Dump the Baggage: Make Room for Possibility

05/20/2015 02:20 pm ET | Updated May 18, 2016


Recently on my way home from New York, I was cursing myself for oversleeping and getting a late start to the airport. I'm a procrastinator and hate mornings- a bad combination for early departures. When I arrived at the airport, I raced down the walkway, maneuvering my baggage the best I could manage. I landed in the skycap line out of breath.

"You're overweight" said the skycap.

"Jesus. Well, good morning to you, too," I said and mouthed a "What the fu-?" to the guy behind me.

"Ma'am," the skycap continued "you've got excess baggage."

"Seriously?" I asked. "It's that obvious I'm marginally, or maybe somewhat f*cked up just from looking at me? You can eyeball me in an instant and know I've got issues without any knowledge of my parents' divorce, my test anxiety, a bully ex-husband, and my I've-just-about-had-enough-of-happily-married-couple attitude? Are my fears and resentments really that palpable?"

"Lady, you have multiple bags and they each need to weigh less than 50 pounds. This first bag is tipping the scale at 102 pounds."

"Oh," I responded, "Yeah, that one is filled with resentments. It's actually lightened up quite a bit in the last year."

"Whatever, lady. Your baggage is clearly over the limit. You wanna take a moment and remove some of the excess or at least redistribute it?"

"Oh, I see. So let me get this right," I said. "On this cold, windy morning, you want me to get down on my knees, on the rough ground, in my brand new $27 Donna Karan tights, bend over, despite a line of nine businessmen behind me, unzip my suitcase, reveal my unconventional packing methods to the world, risk the possibility of my unmentionables catching a gust of wind, at which time I would have to chase my Hanky Panky stretch lace panties into oncoming traffic where I'd likely be hit by a bus full of South Koreans fresh off the plane for a great exchange rate vacation in America. Yeah... No, I don't think so." Damn, I was out of breath again.

"Ma'am," he said, "you've got too much baggage. You've got to deal with it."

"Right here and now? On the curb at LaGuardia, you want me to deal with my excess baggage? And just how do you suggest I magically do that? Is there a leather couch beyond that conveyor belt? Can't you just deduct years of emotional abuse from my Sky Miles account? I've made a lot of progress post-divorce, but 45 years of baggage, that's gonna take more time than a layover in Detroit."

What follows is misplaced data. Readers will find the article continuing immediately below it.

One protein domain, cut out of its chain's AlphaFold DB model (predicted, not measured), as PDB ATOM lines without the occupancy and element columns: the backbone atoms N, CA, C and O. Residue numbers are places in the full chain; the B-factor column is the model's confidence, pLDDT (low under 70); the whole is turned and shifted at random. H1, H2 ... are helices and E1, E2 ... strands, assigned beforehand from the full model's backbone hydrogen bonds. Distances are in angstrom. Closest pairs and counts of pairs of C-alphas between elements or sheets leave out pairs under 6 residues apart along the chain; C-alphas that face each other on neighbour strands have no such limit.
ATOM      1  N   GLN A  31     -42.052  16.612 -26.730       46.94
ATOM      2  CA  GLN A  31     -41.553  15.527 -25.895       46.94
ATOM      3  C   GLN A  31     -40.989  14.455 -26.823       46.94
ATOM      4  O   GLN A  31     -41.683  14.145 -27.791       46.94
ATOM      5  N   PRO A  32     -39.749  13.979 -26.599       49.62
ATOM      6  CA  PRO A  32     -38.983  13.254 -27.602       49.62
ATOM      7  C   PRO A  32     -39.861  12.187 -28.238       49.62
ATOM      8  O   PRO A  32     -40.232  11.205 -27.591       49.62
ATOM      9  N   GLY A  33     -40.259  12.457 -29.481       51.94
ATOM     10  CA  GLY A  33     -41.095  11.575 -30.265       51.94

"Ma'am, see the sign hanging above? This drop area is a drama-free zone. You look resourceful, I'm sure you can find a way to reduce your excess baggage."

"Buddy, I'm a divorced, 45ish-year old, single mom of three boys. I'm seriously at the bottom of the American food chain. Read plankton, dude. I'm shocked you can even hear my voice."

My rant continued, "I've got an entire bag filled with resentments. Another is cholk-full of therapy and divorce lawyer bills. You think I can just stuff the extra baggage into another bag to lug around? Or, worse, convince a sweet, lonely man to take these things off my hands for a while?"

"Um," piped up the guy behind me in line, "I don't mean to be rude, but I can't take on her excess baggage. I'm on my second mortgage, my third wife and may have my fourth heart attack in this line. I've hit capacity."

"I guess you're stuck with it, lady" said the skycap. "I'm gonna have to charge you $135."

"I'm good with that," I said, "Those carry-on types are total bores. You see, that fourth bag is my bucket list. I'm headed to all kinds of unknown destinations on the next leg of my journey. I can't wait to see what's around the corner as I continue to get stronger and more adept at leaving the past behind."